Older animals make the best leaders, suggest studies on primates, whales and now elephants.
Advanced age can improve an individual's ability to detect threats, the research found, benefiting others if that individual is a leader.
"The findings highlight the importance of older individuals in natural populations -- not only in elephants, but most likely also in other large-brained, long-lived social species, such as whales and primates, where knowledge can be accumulated over time," said Karen McComb, lead author of the study, appearing in the latest Proceedings of the Royal Society B.
McComb, a behavioral ecologist specializing in psychology at the University of Sussex, and colleagues conducted their experiments on 1500 African elephants living within 58 distinct family groups at Amboseli National Park in Kenya.
Using loudspeakers mounted on a fieldwork vehicle, the researchers played recorded male and female lion roars in the elephants' vicinity. During some experiments, the researchers would play the sounds of three lions roaring at once. Other than humans, lions are the main natural predators of elephants, with powerful male lions being more active hunters. Male lions are, on average, 50 percent larger than female lions.
While all of the elephants reacted more strongly to the sound of three lions, groups led by older matriarchs showed the greatest sensitivity to the more serious threat posed by male lions. These older female leaders, 60 years plus in age, not only listened intently, but they also rallied their group members into defensive maneuvers known as bunching and mobbing where the elephants act like a giant battering ram by charging the lion and harassing it.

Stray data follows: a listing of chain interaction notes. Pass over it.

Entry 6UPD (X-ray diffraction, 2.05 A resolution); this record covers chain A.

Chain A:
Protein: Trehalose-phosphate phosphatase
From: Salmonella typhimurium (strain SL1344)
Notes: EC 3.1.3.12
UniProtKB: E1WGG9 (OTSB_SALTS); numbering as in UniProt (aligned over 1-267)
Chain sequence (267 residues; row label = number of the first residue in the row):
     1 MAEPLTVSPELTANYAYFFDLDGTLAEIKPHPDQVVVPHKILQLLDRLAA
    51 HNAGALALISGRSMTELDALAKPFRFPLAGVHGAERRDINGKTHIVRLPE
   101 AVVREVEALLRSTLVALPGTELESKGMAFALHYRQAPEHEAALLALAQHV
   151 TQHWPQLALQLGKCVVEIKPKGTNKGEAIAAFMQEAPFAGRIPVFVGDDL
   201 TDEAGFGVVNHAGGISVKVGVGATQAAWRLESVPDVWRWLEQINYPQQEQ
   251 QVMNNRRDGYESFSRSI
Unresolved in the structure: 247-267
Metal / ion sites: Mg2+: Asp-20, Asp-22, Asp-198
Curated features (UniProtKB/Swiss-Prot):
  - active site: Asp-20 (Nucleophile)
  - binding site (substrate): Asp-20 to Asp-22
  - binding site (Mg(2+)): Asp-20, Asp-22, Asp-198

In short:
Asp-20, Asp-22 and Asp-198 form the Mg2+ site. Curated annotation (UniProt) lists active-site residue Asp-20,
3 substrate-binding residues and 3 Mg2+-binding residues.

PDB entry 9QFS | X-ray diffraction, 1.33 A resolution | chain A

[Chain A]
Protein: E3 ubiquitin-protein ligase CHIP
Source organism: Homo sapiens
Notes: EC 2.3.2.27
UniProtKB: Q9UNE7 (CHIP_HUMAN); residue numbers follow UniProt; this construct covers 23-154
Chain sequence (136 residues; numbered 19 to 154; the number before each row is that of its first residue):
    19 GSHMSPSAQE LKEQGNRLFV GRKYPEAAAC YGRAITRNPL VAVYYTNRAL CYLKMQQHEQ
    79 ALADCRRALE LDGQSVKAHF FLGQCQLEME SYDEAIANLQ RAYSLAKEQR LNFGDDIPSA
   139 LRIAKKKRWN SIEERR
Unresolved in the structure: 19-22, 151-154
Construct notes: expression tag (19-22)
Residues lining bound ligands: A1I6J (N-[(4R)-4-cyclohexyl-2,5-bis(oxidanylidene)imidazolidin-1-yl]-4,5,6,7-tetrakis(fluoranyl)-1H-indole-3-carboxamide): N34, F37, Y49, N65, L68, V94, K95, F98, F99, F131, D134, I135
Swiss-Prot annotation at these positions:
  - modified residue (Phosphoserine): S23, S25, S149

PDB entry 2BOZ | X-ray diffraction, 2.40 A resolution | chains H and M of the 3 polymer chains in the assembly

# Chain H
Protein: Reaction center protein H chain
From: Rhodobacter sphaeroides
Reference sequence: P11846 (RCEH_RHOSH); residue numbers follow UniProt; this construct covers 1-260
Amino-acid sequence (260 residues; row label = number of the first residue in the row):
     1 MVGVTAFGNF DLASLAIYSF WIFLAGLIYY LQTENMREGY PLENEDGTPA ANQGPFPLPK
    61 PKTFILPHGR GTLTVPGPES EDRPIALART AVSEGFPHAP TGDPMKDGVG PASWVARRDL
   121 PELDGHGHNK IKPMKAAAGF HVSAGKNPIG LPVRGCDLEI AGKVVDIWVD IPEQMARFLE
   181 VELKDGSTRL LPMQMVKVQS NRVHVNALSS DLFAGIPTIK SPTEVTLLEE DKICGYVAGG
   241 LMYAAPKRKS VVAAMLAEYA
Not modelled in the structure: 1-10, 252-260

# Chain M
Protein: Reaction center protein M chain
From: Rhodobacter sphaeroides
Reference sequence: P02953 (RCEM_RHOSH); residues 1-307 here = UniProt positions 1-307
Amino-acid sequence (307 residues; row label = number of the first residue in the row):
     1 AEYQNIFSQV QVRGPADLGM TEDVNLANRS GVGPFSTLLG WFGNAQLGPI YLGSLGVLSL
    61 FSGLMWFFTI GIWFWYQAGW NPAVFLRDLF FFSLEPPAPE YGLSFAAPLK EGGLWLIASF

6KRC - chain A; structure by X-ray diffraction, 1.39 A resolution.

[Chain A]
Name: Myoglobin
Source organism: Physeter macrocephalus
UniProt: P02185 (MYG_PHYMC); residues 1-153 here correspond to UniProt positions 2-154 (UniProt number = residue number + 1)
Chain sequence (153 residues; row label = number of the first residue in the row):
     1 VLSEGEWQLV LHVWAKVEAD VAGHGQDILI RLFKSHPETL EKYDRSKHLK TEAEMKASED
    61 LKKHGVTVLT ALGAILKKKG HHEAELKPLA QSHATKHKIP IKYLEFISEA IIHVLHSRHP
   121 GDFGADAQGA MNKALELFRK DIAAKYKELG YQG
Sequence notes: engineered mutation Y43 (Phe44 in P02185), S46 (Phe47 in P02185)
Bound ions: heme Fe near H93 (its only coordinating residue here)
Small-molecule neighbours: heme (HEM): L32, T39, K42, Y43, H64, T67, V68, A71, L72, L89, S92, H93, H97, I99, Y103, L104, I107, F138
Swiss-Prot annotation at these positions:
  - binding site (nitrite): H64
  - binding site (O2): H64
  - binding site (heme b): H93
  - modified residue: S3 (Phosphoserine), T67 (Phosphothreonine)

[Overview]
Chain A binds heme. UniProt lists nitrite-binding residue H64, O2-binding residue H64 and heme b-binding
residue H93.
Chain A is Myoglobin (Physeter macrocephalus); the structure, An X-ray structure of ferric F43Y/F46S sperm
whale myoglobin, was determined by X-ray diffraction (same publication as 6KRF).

"Our work emphasizes the importance of the knowledge that older individuals may possess, which can ultimately lead to benefits for individuals in groups that have older leaders," co-author Graeme Shannon of the University of Sussex told Discovery News.
The research highlights the value of older individuals in elephants-- and past work has suggested the same is true in humans. As Shannon points out, prior research on humans has found that "reasoning about social conflicts improves with age despite declines in many forms of cognitive processing."
Human societies in modern times often tend to revere youth culture. Throughout history and even now, however, "older individuals often emerge as leaders in tasks requiring specialized knowledge," the researchers point out.
The pattern appears to hold true for many other species, such as sperm whales, killer whales, broad-winged hawks, ravens and more.
Peter Tyack, a senior scientist in the biology division at Woods Hole Oceanographic Institution, said he wasn't "surprised by the finding that older female elephants are better able to lead their groups. Their increased knowledge, gained over decades, allows them to make better decisions that provide great benefits to their groups."
Joshua Plotnik, an Emory University researcher and elephant expert, pointed out that although the older individuals are not necessarily alpha, their experience and influence often plays a very important role in the social decision-making process.